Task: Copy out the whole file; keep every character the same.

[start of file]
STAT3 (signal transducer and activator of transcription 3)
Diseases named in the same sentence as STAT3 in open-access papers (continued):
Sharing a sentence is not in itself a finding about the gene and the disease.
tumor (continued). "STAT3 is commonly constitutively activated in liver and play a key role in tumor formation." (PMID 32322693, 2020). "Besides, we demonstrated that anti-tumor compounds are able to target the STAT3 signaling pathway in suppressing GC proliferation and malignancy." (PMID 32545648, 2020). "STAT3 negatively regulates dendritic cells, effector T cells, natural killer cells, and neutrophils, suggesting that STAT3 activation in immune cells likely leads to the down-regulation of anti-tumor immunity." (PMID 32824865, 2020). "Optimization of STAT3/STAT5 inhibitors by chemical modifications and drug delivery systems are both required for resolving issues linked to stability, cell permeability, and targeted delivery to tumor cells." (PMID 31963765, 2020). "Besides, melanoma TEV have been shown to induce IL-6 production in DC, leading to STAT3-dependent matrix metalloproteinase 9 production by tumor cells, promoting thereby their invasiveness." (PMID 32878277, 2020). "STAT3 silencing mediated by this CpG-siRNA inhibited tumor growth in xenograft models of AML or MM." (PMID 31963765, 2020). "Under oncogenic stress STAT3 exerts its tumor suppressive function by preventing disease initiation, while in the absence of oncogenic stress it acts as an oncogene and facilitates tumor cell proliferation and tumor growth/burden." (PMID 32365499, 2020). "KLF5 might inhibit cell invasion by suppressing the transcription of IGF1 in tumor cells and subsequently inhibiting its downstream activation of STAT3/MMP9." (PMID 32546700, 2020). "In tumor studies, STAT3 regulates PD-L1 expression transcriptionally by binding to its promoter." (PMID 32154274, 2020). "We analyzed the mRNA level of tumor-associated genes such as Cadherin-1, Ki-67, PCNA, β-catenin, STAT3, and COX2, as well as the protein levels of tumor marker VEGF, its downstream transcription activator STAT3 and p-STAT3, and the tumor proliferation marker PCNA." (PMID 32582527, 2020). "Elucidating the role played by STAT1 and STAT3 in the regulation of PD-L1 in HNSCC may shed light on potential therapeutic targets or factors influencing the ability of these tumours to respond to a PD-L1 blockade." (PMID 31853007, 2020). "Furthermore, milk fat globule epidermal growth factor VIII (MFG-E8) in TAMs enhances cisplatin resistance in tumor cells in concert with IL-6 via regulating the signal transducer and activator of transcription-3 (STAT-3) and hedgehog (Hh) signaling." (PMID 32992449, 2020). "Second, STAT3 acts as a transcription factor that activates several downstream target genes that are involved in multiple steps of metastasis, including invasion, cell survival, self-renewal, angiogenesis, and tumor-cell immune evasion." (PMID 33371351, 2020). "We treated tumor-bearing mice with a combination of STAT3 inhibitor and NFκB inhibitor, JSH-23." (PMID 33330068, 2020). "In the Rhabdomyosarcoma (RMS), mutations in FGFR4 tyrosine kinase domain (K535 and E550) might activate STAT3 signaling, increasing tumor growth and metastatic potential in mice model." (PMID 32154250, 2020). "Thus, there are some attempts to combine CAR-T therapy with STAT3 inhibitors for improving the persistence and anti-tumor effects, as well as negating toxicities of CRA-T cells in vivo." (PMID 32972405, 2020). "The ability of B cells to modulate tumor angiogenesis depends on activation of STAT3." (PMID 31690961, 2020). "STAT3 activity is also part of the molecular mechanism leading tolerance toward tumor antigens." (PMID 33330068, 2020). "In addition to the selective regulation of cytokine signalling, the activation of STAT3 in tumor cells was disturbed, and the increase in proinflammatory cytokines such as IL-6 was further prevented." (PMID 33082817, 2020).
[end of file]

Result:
STAT3 (signal transducer and activator of transcription 3)
Diseases named in the same sentence as STAT3 in open-access papers (continued):
Sharing a sentence is not in itself a finding about the gene and the disease.
tumor (continued). "STAT3 is commonly constitutively activated in liver and play a key role in tumor formation." (PMID 32322693, 2020). "Besides, we demonstrated that anti-tumor compounds are able to target the STAT3 signaling pathway in suppressing GC proliferation and malignancy." (PMID 32545648, 2020). "STAT3 negatively regulates dendritic cells, effector T cells, natural killer cells, and neutrophils, suggesting that STAT3 activation in immune cells likely leads to the down-regulation of anti-tumor immunity." (PMID 32824865, 2020). "Optimization of STAT3/STAT5 inhibitors by chemical modifications and drug delivery systems are both required for resolving issues linked to stability, cell permeability, and targeted delivery to tumor cells." (PMID 31963765, 2020). "Besides, melanoma TEV have been shown to induce IL-6 production in DC, leading to STAT3-dependent matrix metalloproteinase 9 production by tumor cells, promoting thereby their invasiveness." (PMID 32878277, 2020). "STAT3 silencing mediated by this CpG-siRNA inhibited tumor growth in xenograft models of AML or MM." (PMID 31963765, 2020). "Under oncogenic stress STAT3 exerts its tumor suppressive function by preventing disease initiation, while in the absence of oncogenic stress it acts as an oncogene and facilitates tumor cell proliferation and tumor growth/burden." (PMID 32365499, 2020). "KLF5 might inhibit cell invasion by suppressing the transcription of IGF1 in tumor cells and subsequently inhibiting its downstream activation of STAT3/MMP9." (PMID 32546700, 2020). "In tumor studies, STAT3 regulates PD-L1 expression transcriptionally by binding to its promoter." (PMID 32154274, 2020). "We analyzed the mRNA level of tumor-associated genes such as Cadherin-1, Ki-67, PCNA, β-catenin, STAT3, and COX2, as well as the protein levels of tumor marker VEGF, its downstream transcription activator STAT3 and p-STAT3, and the tumor proliferation marker PCNA." (PMID 32582527, 2020). "Elucidating the role played by STAT1 and STAT3 in the regulation of PD-L1 in HNSCC may shed light on potential therapeutic targets or factors influencing the ability of these tumours to respond to a PD-L1 blockade." (PMID 31853007, 2020). "Furthermore, milk fat globule epidermal growth factor VIII (MFG-E8) in TAMs enhances cisplatin resistance in tumor cells in concert with IL-6 via regulating the signal transducer and activator of transcription-3 (STAT-3) and hedgehog (Hh) signaling." (PMID 32992449, 2020). "Second, STAT3 acts as a transcription factor that activates several downstream target genes that are involved in multiple steps of metastasis, including invasion, cell survival, self-renewal, angiogenesis, and tumor-cell immune evasion." (PMID 33371351, 2020). "We treated tumor-bearing mice with a combination of STAT3 inhibitor and NFκB inhibitor, JSH-23." (PMID 33330068, 2020). "In the Rhabdomyosarcoma (RMS), mutations in FGFR4 tyrosine kinase domain (K535 and E550) might activate STAT3 signaling, increasing tumor growth and metastatic potential in mice model." (PMID 32154250, 2020). "Thus, there are some attempts to combine CAR-T therapy with STAT3 inhibitors for improving the persistence and anti-tumor effects, as well as negating toxicities of CRA-T cells in vivo." (PMID 32972405, 2020). "The ability of B cells to modulate tumor angiogenesis depends on activation of STAT3." (PMID 31690961, 2020). "STAT3 activity is also part of the molecular mechanism leading tolerance toward tumor antigens." (PMID 33330068, 2020). "In addition to the selective regulation of cytokine signalling, the activation of STAT3 in tumor cells was disturbed, and the increase in proinflammatory cytokines such as IL-6 was further prevented." (PMID 33082817, 2020).